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“I was trying to push in the correct corners,” he continued. “I pushed in Turn 10, on the entry, not the exit, to keep the right temperature in the rear tyre and also in the three rights, where I used the front a lot to avoid overheating the rear.”

It’s no surprise that Aprilia’s ground-effect design has been, more or less, been copied by Ducati, KTM and Honda, which suggests the RS-GP now has the best aero on the grid.

Viñales’ COTA success puts him in the pantheon with a special gang of riders – alongside Mike Hailwood, Eddie Lawson, Loris Capirossi and Mamola – the others who have won MotoGP/500cc races with three different marques.

Hailwood was the first, winning his first 500c GP in 1961, with Norton, then with MV Agusta, from 1961 to 1965, and with Honda in 1966 to 1967.

By the way, Hailwood’s 1961 Senior TT victory also made him the youngest premier-class winner, an accolade he held for two decades.

Why? Because the Briton started younger than anyone else started racing back in the 1950s, long before minibikes became a thing. His father Stan ‘The Wallet’ Hailwood was the millionaire founder of a chain of motorcycle shops, so he had his mechanics build his son a one-off miniature machine powered by a 100cc Royal Enfield engine. No wonder he was already winning British titles in his teens.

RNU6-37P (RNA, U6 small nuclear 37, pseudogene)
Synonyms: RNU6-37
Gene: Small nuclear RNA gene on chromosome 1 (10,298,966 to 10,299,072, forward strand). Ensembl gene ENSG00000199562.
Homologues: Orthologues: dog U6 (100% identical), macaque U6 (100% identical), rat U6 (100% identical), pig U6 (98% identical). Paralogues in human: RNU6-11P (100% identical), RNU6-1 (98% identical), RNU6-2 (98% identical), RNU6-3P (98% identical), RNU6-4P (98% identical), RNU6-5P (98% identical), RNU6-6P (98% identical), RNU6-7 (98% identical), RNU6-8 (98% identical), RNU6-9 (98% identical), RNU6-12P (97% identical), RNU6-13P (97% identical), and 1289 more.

Viñales celebrates victory at COTA

Viñales, now up there with Hailwood, Mamola, Lawson and Capirossi


Next came Mamola, who won his first GPs as a factory Suzuki rider (which took the youngest-ever record from Hailwood) from 1980 to 1982, then as a Honda rider, from 1984 to 1986, and finally as a Team Roberts Yamaha rider, in 1986 and 1987.

Lawson started out winning with Yamaha, from 1984 to 1988, then Honda, in 1989, and with Cagiva, at the Hungaroring in 1992, when he gambled with slick tyres on a drying track, giving the Italian marque its first victory.